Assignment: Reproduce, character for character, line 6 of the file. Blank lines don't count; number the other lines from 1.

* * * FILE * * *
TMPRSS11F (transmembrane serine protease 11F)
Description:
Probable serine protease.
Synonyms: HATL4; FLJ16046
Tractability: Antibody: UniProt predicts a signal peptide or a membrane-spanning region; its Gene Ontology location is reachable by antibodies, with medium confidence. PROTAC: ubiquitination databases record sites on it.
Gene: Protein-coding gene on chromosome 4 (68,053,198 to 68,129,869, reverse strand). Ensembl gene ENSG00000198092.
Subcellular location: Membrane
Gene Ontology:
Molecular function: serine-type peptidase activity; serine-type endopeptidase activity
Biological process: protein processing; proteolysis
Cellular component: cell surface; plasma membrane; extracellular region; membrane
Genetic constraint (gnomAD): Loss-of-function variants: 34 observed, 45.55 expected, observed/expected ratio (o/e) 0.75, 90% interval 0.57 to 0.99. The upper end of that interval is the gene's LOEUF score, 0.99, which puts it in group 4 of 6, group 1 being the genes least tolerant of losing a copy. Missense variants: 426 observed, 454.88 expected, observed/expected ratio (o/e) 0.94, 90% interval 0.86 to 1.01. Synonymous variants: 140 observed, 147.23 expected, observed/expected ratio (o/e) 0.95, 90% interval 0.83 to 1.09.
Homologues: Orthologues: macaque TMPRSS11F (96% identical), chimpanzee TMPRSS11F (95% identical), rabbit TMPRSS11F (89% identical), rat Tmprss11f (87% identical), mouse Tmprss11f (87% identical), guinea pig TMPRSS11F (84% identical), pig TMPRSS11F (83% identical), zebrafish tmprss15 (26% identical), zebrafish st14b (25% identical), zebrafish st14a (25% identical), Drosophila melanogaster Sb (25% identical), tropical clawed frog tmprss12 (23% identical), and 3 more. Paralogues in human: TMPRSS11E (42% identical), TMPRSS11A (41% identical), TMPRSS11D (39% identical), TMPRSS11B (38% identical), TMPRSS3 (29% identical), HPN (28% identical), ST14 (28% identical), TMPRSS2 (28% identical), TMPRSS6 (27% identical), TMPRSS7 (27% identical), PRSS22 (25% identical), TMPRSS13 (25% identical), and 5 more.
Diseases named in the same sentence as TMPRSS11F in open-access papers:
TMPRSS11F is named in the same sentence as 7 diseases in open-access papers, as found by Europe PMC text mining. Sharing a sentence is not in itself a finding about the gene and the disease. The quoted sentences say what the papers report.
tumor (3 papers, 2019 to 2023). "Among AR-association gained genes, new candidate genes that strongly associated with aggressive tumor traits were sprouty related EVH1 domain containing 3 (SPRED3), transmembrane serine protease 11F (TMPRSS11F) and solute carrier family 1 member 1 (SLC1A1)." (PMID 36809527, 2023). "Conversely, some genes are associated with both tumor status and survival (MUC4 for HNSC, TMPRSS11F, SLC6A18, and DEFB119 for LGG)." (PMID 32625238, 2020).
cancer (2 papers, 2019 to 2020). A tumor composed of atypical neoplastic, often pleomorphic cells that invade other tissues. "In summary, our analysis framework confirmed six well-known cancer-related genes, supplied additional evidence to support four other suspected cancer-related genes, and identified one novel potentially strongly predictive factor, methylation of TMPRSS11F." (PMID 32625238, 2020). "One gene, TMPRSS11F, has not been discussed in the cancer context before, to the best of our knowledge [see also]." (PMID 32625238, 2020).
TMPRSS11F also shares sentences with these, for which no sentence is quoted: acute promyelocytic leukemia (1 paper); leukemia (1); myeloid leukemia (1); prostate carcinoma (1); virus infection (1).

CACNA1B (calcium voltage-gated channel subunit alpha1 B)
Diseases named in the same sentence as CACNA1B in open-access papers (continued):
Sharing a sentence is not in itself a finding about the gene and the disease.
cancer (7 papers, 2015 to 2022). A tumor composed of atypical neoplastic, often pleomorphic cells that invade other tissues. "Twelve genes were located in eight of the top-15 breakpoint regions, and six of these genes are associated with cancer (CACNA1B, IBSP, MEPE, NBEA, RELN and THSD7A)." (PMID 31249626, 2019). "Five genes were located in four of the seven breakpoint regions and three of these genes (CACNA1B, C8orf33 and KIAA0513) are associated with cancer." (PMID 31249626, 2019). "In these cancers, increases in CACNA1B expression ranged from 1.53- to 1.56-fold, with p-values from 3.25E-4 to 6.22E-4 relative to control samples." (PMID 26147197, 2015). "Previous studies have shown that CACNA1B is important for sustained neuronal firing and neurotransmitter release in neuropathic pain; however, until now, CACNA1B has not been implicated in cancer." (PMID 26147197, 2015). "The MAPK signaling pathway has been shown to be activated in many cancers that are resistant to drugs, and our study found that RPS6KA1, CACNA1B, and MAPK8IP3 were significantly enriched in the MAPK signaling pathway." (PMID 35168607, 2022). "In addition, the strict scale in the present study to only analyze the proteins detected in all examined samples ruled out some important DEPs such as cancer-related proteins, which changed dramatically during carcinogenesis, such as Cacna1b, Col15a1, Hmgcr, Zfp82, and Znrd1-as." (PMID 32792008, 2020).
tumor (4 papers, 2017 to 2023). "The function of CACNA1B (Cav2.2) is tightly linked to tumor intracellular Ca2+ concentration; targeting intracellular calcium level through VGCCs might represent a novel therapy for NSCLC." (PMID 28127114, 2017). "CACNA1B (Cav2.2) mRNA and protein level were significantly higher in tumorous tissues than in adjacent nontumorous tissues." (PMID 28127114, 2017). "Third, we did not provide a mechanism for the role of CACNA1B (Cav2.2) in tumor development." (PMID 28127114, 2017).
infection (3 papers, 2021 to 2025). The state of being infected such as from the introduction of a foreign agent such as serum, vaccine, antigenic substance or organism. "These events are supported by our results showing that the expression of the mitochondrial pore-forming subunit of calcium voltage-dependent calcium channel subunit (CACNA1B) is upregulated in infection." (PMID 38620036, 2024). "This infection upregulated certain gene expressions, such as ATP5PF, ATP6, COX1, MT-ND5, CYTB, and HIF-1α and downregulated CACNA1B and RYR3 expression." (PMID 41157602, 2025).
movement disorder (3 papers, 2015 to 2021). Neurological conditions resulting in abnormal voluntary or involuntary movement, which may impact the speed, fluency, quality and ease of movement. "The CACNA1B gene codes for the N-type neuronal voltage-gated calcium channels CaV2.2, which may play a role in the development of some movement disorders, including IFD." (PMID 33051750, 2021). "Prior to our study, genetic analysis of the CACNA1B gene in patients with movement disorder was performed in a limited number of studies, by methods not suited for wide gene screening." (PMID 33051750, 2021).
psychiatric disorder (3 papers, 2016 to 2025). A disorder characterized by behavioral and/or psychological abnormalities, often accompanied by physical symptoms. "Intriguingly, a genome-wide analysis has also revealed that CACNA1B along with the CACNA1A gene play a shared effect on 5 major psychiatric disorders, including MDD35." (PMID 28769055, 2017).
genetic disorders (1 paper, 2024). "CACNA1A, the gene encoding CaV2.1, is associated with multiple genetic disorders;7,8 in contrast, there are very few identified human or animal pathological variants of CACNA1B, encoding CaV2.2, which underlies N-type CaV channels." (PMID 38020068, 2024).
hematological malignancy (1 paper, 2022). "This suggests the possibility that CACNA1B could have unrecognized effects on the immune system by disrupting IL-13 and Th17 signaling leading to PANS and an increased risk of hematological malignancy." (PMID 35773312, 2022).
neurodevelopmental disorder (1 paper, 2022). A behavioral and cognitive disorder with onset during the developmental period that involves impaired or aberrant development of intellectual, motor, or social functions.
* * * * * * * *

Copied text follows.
Gene: Protein-coding gene on chromosome 4 (68,053,198 to 68,129,869, reverse strand). Ensembl gene ENSG00000198092.